powderkeg2s.jpg (23469 bytes)"The Driver accompanies an acclaimed photojournalist from hostile territory to lands   friendly to Americans. This one manages to provide social commentary rather than the usual action set pieces, and its elegiac tone moved me to tears. This is also the only one shot with extremely grainy film stock, and the resulting visual look imparts a gritty, third-world weariness on the final product. Gonzalez-Inarritu attacks the drug trade as well as the rich of America whose demand for cocaine ravages South America’s social order. Powder Keg also has a heartbreaker of an ending when The Driver discovers what the photographer meant when he said that his mother taught him 'how to see'. Were it not for the fact that it played on the Internet before appearing elsewhere, I’m sure that Powder Keg would’ve been nominated for some of the most prestigious of film awards like the Oscars."

"Soldiers patrol fields and rural villages. Their mission: Find a photojournalist who has snapped a picture certain to unite the world against their leader. Alejandro González Iñárritu directs Clive Owen as the photographer's driver and sole hope of getting him and his film beyond the strongly guarded border. This is the most violent short film of the bunch. Gritty and raw, the action and filming method adds an enhanced sense of realism. Like certain scenes in the film Traffic, there's almost a documentary style look to this film. Excellent film."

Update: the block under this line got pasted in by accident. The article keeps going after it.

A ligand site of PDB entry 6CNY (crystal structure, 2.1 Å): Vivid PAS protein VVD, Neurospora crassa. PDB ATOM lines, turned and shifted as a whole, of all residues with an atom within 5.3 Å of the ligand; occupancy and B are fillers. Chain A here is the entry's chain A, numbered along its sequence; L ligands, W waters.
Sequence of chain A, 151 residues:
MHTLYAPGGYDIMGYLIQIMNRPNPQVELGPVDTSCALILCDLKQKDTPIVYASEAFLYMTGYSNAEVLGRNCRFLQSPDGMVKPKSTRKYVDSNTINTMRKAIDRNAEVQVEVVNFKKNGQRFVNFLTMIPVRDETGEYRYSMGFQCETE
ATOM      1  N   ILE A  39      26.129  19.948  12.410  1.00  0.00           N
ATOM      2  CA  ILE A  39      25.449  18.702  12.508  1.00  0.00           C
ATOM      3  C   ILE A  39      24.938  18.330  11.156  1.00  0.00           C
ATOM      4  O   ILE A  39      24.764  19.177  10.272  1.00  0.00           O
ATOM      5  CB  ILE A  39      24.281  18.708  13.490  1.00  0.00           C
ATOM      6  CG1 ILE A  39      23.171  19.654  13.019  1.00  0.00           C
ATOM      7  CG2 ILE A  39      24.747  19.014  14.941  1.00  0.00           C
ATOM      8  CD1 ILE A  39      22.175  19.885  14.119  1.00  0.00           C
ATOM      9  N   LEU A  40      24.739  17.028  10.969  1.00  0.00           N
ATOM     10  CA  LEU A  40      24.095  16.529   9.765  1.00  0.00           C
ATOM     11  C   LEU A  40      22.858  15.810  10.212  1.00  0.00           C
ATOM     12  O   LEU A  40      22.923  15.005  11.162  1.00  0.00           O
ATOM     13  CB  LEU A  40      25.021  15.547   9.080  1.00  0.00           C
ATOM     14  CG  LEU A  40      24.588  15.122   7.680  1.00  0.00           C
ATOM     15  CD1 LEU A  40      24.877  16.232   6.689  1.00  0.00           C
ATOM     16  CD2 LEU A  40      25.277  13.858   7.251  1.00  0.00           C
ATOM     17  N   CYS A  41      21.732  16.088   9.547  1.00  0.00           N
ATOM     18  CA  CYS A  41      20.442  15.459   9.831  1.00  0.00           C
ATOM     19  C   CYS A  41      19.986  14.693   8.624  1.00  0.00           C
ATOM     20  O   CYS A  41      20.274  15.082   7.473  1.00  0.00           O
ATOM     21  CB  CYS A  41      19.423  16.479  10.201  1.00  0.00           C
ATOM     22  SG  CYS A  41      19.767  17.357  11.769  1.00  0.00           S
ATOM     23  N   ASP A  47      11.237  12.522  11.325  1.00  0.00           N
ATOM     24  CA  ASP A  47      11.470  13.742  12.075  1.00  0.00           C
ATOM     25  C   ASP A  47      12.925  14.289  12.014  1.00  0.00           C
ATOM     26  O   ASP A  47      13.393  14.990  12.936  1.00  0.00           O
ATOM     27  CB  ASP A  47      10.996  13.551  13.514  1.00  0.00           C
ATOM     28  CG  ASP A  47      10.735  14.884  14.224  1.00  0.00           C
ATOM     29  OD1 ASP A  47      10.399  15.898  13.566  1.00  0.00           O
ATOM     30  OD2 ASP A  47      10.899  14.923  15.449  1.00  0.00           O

"Unexpectedly gritty, serious and moving, in stark contrast to Star and Chosen. Stellan Skarsgård plays a war photographer who's shot while taking a picture, and has to try and escape over the border with the help of the Driver. Alejandro Gonzalez Inarritu (who should have a lot more accents in that name) directs in a realistic, hand-held style, not even allowing the car to be much of a star; instead most of the ten minutes is taken up with Owen and passenger talking. Has probably the best dialogue exchange in all of the BMW films, starting with Skarsgård."

Best dialogue:

Jacobs:  "You know what really gets me about being a war photographer?"

Driver: "What?"

Jacobs: "I never have time to play with my kids."

Driver: "So how many have you got?"

Jacobs: "None."